You can try changing the model used for that "planet", or even to remove it, or edit the parameters, it still crashing Celestia. I also tried the same SSC code for another star in the addon, and it works. It's crashing Celestia only if that object is associated to "Gliese 229 A (comparaison)".

Removing one of the other stars solve the problem for "Gliese 229 A (comparaison)". So apparently, there's a limit on the number of stars around a common barycenter ?
"Well! I've often seen a cat without a grin", thought Alice; "but a grin without a cat! It's the most curious thing I ever saw in all my life!"

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Post #4by Johaen » 07.07.2007, 22:36

Neat little comparison, Cham; very informative. I really like the glowy effect when all the stars start to merge together. That's kinda like how a single star should look, maybe.
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Post #5by ajtribick » 07.07.2007, 22:53

I'd be wary of using Alula Australis Bb as a comparison object - we don't actually know what it is as it hasn't actually been observed.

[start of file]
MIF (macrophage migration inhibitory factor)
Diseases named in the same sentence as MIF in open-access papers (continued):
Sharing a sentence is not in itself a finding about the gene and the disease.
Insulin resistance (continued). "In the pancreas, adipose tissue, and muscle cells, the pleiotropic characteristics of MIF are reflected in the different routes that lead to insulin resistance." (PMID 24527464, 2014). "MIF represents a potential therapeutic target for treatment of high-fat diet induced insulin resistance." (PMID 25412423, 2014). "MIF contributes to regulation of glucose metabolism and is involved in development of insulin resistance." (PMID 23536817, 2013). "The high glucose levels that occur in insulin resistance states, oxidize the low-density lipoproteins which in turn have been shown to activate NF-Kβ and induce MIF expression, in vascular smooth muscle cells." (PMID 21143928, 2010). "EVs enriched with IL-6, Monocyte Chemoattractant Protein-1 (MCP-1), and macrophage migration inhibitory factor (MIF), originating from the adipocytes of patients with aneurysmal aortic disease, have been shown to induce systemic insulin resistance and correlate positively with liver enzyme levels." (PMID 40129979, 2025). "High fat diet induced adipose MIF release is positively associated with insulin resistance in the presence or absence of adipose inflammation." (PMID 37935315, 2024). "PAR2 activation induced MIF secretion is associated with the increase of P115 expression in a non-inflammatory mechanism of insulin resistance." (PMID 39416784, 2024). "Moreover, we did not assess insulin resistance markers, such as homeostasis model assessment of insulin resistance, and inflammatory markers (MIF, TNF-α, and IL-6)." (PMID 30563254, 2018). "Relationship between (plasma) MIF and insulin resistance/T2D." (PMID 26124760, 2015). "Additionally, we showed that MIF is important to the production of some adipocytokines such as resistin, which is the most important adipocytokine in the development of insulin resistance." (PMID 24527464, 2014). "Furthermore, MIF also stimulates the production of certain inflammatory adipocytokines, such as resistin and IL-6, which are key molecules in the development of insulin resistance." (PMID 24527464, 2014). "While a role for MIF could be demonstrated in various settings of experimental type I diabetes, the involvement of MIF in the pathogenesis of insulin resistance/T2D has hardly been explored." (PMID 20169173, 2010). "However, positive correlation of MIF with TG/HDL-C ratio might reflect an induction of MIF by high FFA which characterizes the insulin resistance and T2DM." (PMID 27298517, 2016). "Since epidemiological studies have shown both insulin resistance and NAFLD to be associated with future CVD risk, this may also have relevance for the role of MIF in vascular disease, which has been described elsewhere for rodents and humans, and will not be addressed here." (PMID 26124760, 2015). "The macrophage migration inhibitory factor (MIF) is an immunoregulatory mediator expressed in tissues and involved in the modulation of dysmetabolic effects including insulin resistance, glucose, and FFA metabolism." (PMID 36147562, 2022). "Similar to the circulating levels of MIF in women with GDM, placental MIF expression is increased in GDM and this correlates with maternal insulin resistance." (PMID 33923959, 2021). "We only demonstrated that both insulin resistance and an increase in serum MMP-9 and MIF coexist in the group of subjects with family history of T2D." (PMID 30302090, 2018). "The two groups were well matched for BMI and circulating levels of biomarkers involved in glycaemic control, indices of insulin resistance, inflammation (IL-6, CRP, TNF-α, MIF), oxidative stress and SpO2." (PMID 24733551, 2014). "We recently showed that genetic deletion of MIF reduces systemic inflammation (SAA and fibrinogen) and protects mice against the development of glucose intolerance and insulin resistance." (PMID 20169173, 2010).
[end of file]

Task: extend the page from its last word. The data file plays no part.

We have a value for m*sin(i), which is in the brown dwarf range, but this does not give the correct total mass for the B subsystem, which suggests the object should be a K dwarf (which would then imply that the orbit is being observed almost face-on, which is statistically unlikely, but definitely not impossible), and I think I came across one of the papers on SIMBAD which suggests a brown dwarf is inconsistent with the spectrum of the system.

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Post #6by Cham » 07.07.2007, 22:57

Then please give me an exampe of a well known brown dwarf of about the same spectral class and abs magn. I can change it easily. What I need is just a brown dwarf of about the same size as this one (a bit larger than Jupiter).

EDIT : And I must add that I'm using Celestia data here. Alula Australis Bb is already classified as a L brown dwarf in Celestia's database.